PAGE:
Posts Tagged ‘The Times’

Japan-related Links of the Week: 8 May 2010

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Posted 07 May 2010 — by Andy in Tokyo
Category Tokyo

A run down of some of the best Japan-related stories from this week:

Japanese visitors will be invited by tour operators to contribute £5, a charge already nicknamed the “Peter Rabbit tax”.

The tale of Peter Rabbit and a £5 ‘tax’ on his Japanese friends
The Times (Robert Jenkins)

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Okinawa’s status as home to one of the highest life expectancies in the world has been tied to a combination of healthy diets, exercise and self-sufficiency.

World’s oldest woman dies in Japan aged 114
The Daily Telegraph (Danielle Demetriou)

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Japan has the lowest percentage of children among 27 countries with populations of more than 40 million, trailing Germany at 13.6 percent and Italy’s 14 percent.

Japan’s children population at new record low
BusinessWeek (Mari Yamaguchi)

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Along with a flair for airy-fairy waffle, Mr Hatoyama has exhibited breathtaking indecision.

Things fall apart in Japan
The Economist (Banyan’s column)

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If you get groped on a train, please tell the nearest police officer.

Crackdown nets 77 gropers on Tokyo trains
The Daily Yomiuri

The Nikkei turns its back on the internet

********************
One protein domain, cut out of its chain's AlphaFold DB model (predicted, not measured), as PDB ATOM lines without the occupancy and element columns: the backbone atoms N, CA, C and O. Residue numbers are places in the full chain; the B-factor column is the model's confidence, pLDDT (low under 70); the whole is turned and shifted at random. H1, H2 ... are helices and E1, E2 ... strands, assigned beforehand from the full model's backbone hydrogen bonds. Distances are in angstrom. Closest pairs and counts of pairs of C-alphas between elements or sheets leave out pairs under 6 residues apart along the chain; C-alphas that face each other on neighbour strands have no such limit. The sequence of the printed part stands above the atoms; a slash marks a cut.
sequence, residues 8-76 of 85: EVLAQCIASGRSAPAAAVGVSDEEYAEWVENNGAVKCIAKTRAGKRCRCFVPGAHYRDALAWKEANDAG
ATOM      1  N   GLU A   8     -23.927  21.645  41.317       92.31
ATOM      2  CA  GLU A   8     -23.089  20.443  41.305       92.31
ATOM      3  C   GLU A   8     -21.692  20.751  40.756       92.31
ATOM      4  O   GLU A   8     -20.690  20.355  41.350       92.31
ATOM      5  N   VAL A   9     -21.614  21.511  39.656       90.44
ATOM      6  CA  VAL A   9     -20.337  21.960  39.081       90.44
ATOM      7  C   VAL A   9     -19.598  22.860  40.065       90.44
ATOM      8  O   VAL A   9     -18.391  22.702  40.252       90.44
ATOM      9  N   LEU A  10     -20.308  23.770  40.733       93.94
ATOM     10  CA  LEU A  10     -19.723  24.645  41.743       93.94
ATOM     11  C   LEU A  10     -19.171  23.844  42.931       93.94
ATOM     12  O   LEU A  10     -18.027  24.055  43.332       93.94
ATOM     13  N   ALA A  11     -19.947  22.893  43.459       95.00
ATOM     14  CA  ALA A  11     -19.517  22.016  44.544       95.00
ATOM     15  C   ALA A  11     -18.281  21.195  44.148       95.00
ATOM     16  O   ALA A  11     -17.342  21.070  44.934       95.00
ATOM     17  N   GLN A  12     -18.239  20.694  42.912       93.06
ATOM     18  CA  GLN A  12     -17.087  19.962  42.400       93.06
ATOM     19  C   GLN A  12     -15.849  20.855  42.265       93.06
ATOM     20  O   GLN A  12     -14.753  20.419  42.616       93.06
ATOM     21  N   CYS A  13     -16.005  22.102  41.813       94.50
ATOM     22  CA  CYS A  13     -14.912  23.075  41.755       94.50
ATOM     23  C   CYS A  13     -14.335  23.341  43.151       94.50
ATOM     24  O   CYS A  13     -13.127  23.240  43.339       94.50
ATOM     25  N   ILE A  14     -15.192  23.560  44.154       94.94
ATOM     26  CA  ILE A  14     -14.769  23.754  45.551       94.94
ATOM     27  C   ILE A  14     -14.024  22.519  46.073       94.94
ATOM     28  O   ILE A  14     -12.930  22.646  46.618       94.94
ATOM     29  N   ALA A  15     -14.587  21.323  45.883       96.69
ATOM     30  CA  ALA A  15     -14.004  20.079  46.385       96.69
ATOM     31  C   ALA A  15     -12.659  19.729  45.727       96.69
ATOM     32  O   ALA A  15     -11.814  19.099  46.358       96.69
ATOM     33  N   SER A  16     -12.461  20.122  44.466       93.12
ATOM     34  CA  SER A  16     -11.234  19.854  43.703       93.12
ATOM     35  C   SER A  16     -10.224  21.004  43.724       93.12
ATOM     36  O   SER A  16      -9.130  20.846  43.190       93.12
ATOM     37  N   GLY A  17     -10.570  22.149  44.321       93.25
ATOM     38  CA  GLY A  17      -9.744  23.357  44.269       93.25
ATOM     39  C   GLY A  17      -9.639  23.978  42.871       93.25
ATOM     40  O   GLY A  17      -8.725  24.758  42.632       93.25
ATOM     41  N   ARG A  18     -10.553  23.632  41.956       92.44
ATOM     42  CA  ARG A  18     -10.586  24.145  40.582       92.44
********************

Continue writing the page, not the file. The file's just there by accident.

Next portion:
Posted 13 Apr 2010 — by Andy in Tokyo
Category News, Only in Japan, Technology, Tokyo

There’s been much talk recently about newspaper websites setting up paywalls: both the New York Times and the Times (of London) will soon follow in the footsteps of the Wall Street Journal by charging users for access to most of their articles. Here in Japan, meanwhile, the Nikkei has gone one better (or should I say worse?): linking to any of its articles – and even its home page – now requires a written application.

The newspaper, with an estimated daily circulation of 3.1 million, is fiercely protective of its intellectual property. Subscribers currently pay a monthly fee of JPY4,000 (approx. £28) for online access, which is a mere JPY383 cheaper than a subscription to the print edition.

The Nikkei said that it implemented the new policy to prevent links coming from “inappropriate” sites, and to stop non-subscribers from viewing articles.

Have you ever heard of a website requiring a written application for linking to its home page? No, I didn’t think so, and for good reason: it’s a completely mental idea. I, for one, am intrigued to know what they mean by inappropriate sites. Perhaps someone at JapaneseMILFs.com has been trying to attract a more up-market audience by adding a bit of business news to its front page (probably titled “Stocks and C…”).

As for the non-subscribers viewing articles issue, well, I’ve never heard of such a problem before. If a non-subscriber clicks on a link to an article behind a paywall, then surely he/she simply gets directed to an “access denied” page?

In all honesty, though, this kind of backward-looking approach to putting content online isn’t surprising. The Japanese newspaper industry doesn’t really know what to do about the internet. There is a tendency to emphasise the negatives of going online (the loss of traditional print subscriptions and advertising revenue) over the positives (capturing a moneyed youth audience that gets most of its news from mobile phones and TV). This in turn influences how much money newspapers allocate to their online divisions. Some Japanese newspaper websites, for example, are appallingly designed; in fact they often look like they were last spruced-up in the late 1990s.

Until Japanese newspapers start to see serious drops in their (currently massive) circulation figures and profit margins, they will want to stay within the warm, womb-like confines of traditional paper-and-presses for as long as humanly possible.